Social Media

What I learned about Instagram from #ResearcherTakeoverTuesday at the COU

The clip of sea butterflies, below is from Anne Todgham's Go Pro. It didn't make it onto my Research Matters Instagram #ResearcherTakeoverTuesday in September. Anne, who is a Biology prof. in animal physiology at UC Davis, was an expedition cruise passenger on my Arctic Safari trip with Adventure Canada. Here's the text I wrote to accompany this clip: The arctic oceans […]

The Canadian Expert Women Database: why it's worth plodding through online forms

My secret vice is reading Clive Cussler adventure paperbacks. I enjoy the way that they weave science, travel, and history together with ludicrous James Bond style heroes and villains. I recently came across the statistic in a Cussler novel, which is very probably rooted in research, that only about 10% of the information in the world's libraries has been digitized, and […]

My 6 favourite #SciComm tweets since I got back on the grid

I've been back in our wired world for 2 weeks after being off the grid in the arctic for August. While I did have a pricey satellite phone with me, in case my family needed to contact me, I didn't at all miss the internet and the world of cheap mobile phone minutes Lots of […]

#WinterTerm2016 is a wrap: some of what went down

It's Friday of Week 13, and next Monday is the last day of classes, before final exams begin, next Wednesday. York University's Winter Term 2016 began earlier than any other Ontario university, so, we finish early, too. Here are some Plant Ecology students today, weary, yet still smiling (ok, I asked them to smile), from left […]

@YorkuScientists project wants you!

Project Page -- Check Availability of Dates -- Sign Up Form Many STEM researchers and teachers have found found Twitter to be an efficient and effective way of communicating about their work with each other, and a broader audience. In addition to individuals tweeting, the institutional account is also a thing. But, as many institutions discover, creating and […]

#ProfChat: Male undergrads think that the smartest Biology student in the class is unlikely to be female

One of the reasons for the renewed interest in addressing systemic barriers to women in STEM (Science, Technology, Engineering and Mathematics) is a plethora of recent social sciences peer-reviewed research into implicit or unconscious bias, stereotype threat, and the Dunning Kruger Effect. I think that Ben Schmidt has created the most compelling data visualization tool for illustrating […]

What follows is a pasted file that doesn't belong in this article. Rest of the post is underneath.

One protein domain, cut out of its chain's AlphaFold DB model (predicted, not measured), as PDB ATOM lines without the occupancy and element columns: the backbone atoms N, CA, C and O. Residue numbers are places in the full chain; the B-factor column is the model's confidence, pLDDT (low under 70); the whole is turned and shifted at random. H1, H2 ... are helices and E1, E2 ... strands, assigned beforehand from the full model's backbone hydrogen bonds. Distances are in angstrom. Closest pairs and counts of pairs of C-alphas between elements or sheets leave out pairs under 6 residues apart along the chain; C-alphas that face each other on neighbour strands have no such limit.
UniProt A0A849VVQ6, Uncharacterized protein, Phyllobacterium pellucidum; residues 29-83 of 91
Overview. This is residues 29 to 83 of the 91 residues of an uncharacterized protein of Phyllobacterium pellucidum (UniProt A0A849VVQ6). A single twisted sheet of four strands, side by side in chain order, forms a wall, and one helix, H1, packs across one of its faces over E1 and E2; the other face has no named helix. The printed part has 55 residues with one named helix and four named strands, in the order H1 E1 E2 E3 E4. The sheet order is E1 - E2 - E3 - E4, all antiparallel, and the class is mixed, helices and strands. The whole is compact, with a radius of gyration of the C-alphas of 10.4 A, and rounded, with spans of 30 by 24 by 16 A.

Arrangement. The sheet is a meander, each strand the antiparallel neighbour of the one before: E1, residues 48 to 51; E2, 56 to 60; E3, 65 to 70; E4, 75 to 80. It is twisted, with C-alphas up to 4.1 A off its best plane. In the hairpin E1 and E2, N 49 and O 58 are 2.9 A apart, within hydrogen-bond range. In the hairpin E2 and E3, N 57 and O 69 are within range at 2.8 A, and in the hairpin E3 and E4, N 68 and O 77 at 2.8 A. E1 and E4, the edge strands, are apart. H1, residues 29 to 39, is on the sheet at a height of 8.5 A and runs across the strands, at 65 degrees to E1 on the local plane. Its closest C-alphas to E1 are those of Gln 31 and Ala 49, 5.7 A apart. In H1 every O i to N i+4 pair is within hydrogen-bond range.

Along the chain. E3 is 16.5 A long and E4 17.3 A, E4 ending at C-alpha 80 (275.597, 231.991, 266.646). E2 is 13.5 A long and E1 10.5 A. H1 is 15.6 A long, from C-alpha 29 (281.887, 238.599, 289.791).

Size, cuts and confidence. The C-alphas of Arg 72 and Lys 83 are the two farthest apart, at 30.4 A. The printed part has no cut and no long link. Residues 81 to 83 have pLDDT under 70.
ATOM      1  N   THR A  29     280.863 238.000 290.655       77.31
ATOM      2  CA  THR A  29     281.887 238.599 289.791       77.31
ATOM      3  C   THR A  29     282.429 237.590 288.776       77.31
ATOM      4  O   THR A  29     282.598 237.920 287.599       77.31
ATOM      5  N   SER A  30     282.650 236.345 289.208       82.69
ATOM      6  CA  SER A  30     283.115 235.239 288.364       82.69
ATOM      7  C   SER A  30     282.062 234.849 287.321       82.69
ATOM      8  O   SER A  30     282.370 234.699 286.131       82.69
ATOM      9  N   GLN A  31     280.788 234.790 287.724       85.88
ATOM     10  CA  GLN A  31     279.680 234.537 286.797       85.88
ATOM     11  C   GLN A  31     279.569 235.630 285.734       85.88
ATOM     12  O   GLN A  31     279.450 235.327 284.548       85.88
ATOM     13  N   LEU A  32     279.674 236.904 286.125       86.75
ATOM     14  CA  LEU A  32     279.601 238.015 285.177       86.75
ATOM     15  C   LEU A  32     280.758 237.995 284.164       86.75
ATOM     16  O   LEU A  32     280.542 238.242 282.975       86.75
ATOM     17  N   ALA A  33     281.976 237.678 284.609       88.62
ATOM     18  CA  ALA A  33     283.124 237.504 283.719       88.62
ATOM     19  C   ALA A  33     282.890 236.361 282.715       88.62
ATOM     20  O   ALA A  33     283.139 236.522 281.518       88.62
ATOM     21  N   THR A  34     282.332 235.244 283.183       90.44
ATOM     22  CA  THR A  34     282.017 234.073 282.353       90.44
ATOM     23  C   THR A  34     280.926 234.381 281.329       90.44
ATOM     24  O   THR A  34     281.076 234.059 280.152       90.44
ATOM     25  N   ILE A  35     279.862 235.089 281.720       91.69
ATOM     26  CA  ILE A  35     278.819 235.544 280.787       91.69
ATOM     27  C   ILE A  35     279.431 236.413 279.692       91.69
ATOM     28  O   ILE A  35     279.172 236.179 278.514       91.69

Why academics should regularly attend conferences where we don't present our work. Pt 1

It is a truth universally acknowledged, that in STEM (Science, Technology, Engineering & Mathematics), one always presents new research at every conference one attends. (Or at the very least, one must be a co-author on a talk or poster). Growing up as an ecological researcher, I've observed that there are two main reason for this ALWAYS […]

The sky high Opportunity Cost of dealing with #HigherEd administration

The reason I am late by a week with this post, is that I spent a ton of time last week: 1. With inspiring high school students and great colleagues (at right). For the 2nd year, I judged the Toronto Envirothon at the Ontario Science Centre. 2. With inspiring university students: I edited the publishable research of my […]

Jim Woodgett discusses the Challenges of Science Communication

Yesterday, Monday 2 March, Dr. Jim Woodgett, research director of Mount Sinai's Lunenfeld-Tanenbaum Research Institute, spoke about the issues and challenges faced by scientists, when it comes to doing effective communication of science in the public understanding of science realm. If you’re a Canadian scientist on Twitter you will know him as @JWoodgett, and may […]